February 9, 2013 - 4:56pm
BY GIBSON JOHNS
Almost every season, “American Idol” tweaks a few aspects of the competition in an effort to liven things up and this year is no different. Hollywood Week is usually the first time all of the contestants — male and female — come together and see who they’re competing against. But this year, the producers decided to have two separate Hollywood Weeks — one for the men and one for the women. First up: the men.
Disclaimer: I can never decide if I enjoy watching “Idol” ‘s Hollywood Week or not. On the plus side, a few new standouts slowly emerge throughout the week’s three rounds and the group round often delivers a few unforgettable performances when a season’s major voices come together. But it all feels rushed. And the group round exists for the sole purpose of creating drama that, really, has no place on a singing show like “Idol.”
Regardless, this week the male contestants made their way through Hollywood Week and while most of the early standouts came out alive, a few favorites couldn’t handle the pressure.
Micah Johnson was (apparently) one of those who buckled. Despite delivering a version of “Bennie and the Jets” that possessed more soul than most of the contestants could only hope for, Micah made it through the group stage only have Mariah and Co. cut him after a boring song choice. After seeing some other lesser singers make it through that last round, his elimination became much more difficult to understand.
One of the unexpected standouts from the week was Nick Boddington, who got sent home last year in the Las Vegas rounds without making much of an impact. The Math Heads, his group for the group round, delivered perhaps the best performance of the day with their cover of “Somebody To Love.” Nick really shined during the individual performances — showing off his well-rounded musical talents by playing the keyboard while singing “Stars.” Nick possesses a look and style that “Idol” voters might not know how to react to — they could love his unique appearance but it could also slightly intimidate them. Only time will tell what America will think of Nick (assuming if he makes it far enough for them to judge him).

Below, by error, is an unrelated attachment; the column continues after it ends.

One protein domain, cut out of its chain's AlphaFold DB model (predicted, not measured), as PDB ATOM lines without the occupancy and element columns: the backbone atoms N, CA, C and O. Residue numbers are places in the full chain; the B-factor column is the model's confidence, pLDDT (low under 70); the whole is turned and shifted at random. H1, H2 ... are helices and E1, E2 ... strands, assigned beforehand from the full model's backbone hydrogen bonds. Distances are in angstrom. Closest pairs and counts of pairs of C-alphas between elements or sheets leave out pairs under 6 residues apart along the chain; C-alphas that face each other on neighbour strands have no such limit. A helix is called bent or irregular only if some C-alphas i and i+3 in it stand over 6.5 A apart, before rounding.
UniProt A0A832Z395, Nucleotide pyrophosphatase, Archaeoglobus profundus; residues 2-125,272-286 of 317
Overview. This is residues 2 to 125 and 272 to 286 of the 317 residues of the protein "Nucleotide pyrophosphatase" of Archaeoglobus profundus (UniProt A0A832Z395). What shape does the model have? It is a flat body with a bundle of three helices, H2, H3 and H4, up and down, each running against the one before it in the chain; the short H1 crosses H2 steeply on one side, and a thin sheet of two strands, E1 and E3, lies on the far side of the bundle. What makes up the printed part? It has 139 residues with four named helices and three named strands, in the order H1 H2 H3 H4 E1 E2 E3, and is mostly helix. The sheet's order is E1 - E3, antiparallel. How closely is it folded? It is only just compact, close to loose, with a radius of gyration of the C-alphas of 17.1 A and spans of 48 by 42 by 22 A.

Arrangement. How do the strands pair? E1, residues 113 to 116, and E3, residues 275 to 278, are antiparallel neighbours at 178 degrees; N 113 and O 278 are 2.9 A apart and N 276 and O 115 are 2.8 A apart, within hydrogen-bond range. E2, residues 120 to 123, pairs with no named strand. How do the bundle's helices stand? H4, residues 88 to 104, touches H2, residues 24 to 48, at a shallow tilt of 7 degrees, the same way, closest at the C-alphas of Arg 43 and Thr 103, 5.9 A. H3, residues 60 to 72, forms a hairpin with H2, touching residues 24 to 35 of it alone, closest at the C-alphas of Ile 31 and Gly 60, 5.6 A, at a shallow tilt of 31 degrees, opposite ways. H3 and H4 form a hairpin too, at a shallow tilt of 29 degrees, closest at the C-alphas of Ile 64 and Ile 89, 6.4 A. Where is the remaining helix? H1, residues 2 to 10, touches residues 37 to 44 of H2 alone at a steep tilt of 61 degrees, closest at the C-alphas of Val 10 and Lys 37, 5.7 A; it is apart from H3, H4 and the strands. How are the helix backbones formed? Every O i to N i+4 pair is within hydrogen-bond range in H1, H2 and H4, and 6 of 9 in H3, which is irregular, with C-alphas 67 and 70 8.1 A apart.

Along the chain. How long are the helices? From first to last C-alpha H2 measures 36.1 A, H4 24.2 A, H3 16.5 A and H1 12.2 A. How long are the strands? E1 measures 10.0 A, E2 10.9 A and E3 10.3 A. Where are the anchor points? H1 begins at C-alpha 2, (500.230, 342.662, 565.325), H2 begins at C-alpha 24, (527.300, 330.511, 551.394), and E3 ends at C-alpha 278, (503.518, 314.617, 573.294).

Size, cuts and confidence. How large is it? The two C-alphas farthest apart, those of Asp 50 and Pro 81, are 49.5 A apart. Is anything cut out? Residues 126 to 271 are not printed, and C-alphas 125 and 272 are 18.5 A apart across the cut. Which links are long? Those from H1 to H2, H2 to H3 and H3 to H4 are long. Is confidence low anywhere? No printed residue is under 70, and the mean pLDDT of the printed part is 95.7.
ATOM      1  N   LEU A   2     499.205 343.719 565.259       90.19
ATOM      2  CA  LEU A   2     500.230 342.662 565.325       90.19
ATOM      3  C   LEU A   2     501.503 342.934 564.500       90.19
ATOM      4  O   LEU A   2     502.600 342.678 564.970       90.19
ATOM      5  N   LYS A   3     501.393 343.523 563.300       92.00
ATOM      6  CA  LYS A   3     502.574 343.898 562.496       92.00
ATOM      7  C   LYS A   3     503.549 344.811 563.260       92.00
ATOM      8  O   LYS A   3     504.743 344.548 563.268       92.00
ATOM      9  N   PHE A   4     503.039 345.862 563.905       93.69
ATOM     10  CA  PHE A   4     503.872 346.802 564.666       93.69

Devin Velez is similar to Nick in that he came into his own during Hollywood Week — he has a lovely inflection in his voice and a strong range that could take him far but, probably because he’s only eighteen, he shows less desperation when performing than Nick does. He delivered a version of “What A Wonderful World” with so much ease and composure that impressed the judges and solidified him as a contender.
After his audition, Gurpreet “The Turbinator” Singh Sarin seemed overrated to me. I saw potential in him with his slight Middle Eastern tonality but didn’t think he was taking full advantage of that. Well, if his rendition of “Georgia” is any indication, Gurpreet has the possibility to bring something different to the competition that “Idol” hasn’t had in its previous eleven seasons.
My favorite male contestant that I’ve seen so far is Burnell Taylor. He has this lackadaisical comportment which he uses to give himself this long-hair-don’t-care confidence. His voice is powerful but also restrained. Sure, he may have been one of the many contestants that Seacrest says chose to sing “Jar of Hearts,” but I’d bet my rights to vote this season that none of the other contestants’ versions held a candle to Burnell’s rendition.
The men’s Hollywood Week delivered a few unexpected (and undeserved) casualties, but overall separated the contenders from the pretenders, which is exactly what the week is designed to do.
Now for the women’s turn.